"Or what?" queried De Vega. "With what do you threaten me? With life? That is the only thing I dread, and that you do not are to offer." Before a reply could be made, he placed himself in the midst of the same band of youths who had the day before accompanied us on such a different errand, only now they were clothed in black and bore branches of cypress. There was no show of compulsion, no military display. The prisoner walked with uplifted head in the midst of his friends, some of whom were weeping. But his own eyes were dry and filled with a proud light. We walked a long way, and came at length to a sort of plain which I had never before seen. On this there had apparently grown at some time a quantity of gigantic trees or plants, but these had been cut down and only the uncouth stumps remained. And in the center of the plain, growing to a considerable height, was a strange and formidable plant, which I could see at a glance, was of the same sort as those stumps with which we were surrounded. Over the top of these stumps, which resembled a huge plant more than a tree, there had gathered a sort of milky mucus, which was dried now under the sun, but remained there in a decaying condition. It was very repulsive to look on.

My heart seemed to be clenched with some strong and cruel hand. I felt I could not endure it to let my friend die thus—some strange, nameless death, the dread of which was pailing every face. The youths walking about De Vega and those with whom we mingled were trembling so that some of the youngest of them hung on to the skirts of their friends, and I noticed a convulsive, contagious shuddering seize upon them. The throbbing of the drums never ceased. And the air grew heavier, while the stench from the rotting mucus or those stumps sickened the strongest.

We walked directly toward that great plant which stood in the midst of this plain, and I recognized it as being like the picture I had seen in the council chamber opposite that of the fountain of youth.

De Vega still walked with his head up and a smile on his lips, but I noticed signs of a physical sickness which he could not overcome. Immediately in front of this plant we stoped. Some long, tongue-like leaves reached out on the ground almost to our feet. They had serrated edges, and I noticed an infinite number of little cup-like formations on the leaves. The plant did not rise to a great height, but its long leaves spread out on the ground like the arms of a devil fish. While I was absorbed in curiosity and in noticing the peculiarities of this extraordinary creation. Padre Anton kneeled and began praying in a monotonous and perfunctory voice. When he was finished the Adelantado said a few words to De Vega, but I know not what they were, for a horrible illness had seized me, and a fear of I know not what mysterious thing. I did dimly hear some words of warning against treason that were being spoken for the benefit of the trembling young men, and I caught a glimpse of De Vega's scornful smile. Then I saw my friend kneel. He bowed his head and silently prayed. Arising he spoke to many friends, and last of all to us, and me he kissed on the cheek.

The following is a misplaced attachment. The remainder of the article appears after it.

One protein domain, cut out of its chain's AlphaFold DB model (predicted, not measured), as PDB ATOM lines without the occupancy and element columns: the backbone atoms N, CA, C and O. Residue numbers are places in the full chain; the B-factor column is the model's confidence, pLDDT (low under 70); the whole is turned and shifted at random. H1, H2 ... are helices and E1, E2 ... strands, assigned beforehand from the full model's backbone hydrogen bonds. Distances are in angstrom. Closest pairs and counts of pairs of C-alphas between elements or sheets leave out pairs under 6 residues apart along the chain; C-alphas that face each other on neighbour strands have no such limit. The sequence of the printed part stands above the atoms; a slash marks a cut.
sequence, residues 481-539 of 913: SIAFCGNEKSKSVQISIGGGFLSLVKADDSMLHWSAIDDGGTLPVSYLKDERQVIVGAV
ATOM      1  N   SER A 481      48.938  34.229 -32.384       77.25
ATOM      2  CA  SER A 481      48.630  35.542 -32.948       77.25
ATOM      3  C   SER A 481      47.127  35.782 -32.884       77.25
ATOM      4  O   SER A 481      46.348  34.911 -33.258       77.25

"I had a dream last night," he said, "that you stood in a golden glory, like a god, and when I asked you, dreaming, how you came to be so beautiful you said, 'because of Opaka's kisses'. I take it that my dream was but a prophesy, and I hope, my brother, that it was so. Tell me truly."

My speech struggled for utterance. I put one hand to my throat. The words would not come.

"Speak, dear brother," said that mournful voice. "Speak."

"It is true that we love," I cried, "an I pray to God that I have in no way defrauded you."

"You make me very happy," he replied, "for now I know that she will be protected." We stood with clasped hands, looking at each other for a moment, and then with a sudden wrench, he flung himself away from me. He made a haughty gesture of farewell to the councilmen and the trembling governor. Then, parting the long leaves of the plant before him, he walked toward the heart of it. Once at the center he sprang up from whorl to whorl of the stiff leaves, and stooping over, seemed to be drinking something from the great bud which grew in the center.

"It is very sweet," he called back—"like death."

Then—how shall I write it? Then it was that I noticed how all the lithe leaves of the plant seemed alive, and were straining and lifting. Before I could grasp it all, I saw the leaves nearest the bud curl up and writhe like serpents about the man who stood there in the center, with his lips still at the chalice of that green cup. Whorl after whorl lifted, writhing and curling. They licked the air hungrily; they lifted partly and fell and lifted again; and a frightful odor, sweet, but nauseating, filled the air. The little cups on the hideous leaves opened and shut convulsively, and faster and faster as the time went on. Then I saw them all closing up around the center; I heard groans from the youths about me; maledictions from a few, and finally a terrible, terrible cry of mortal anguish, and—nothing more, except the voice of one of the young men, saying consolingly:

"Believe me, he is drunk ere this with honey of the bud. That was a cry of delirium, not of pain. He cannot feel when he has drunk of the honey, but it turns the brain mad. Believe me, it is so." But the voice grew more and more faint. The deadly scent grew fouler. The plain seemed to be writhing with serpents. I sank from a vision of unhallowed sights into oblivious.

(To Be Continued.)

Omaha World-Herald, 23 December 1894, 18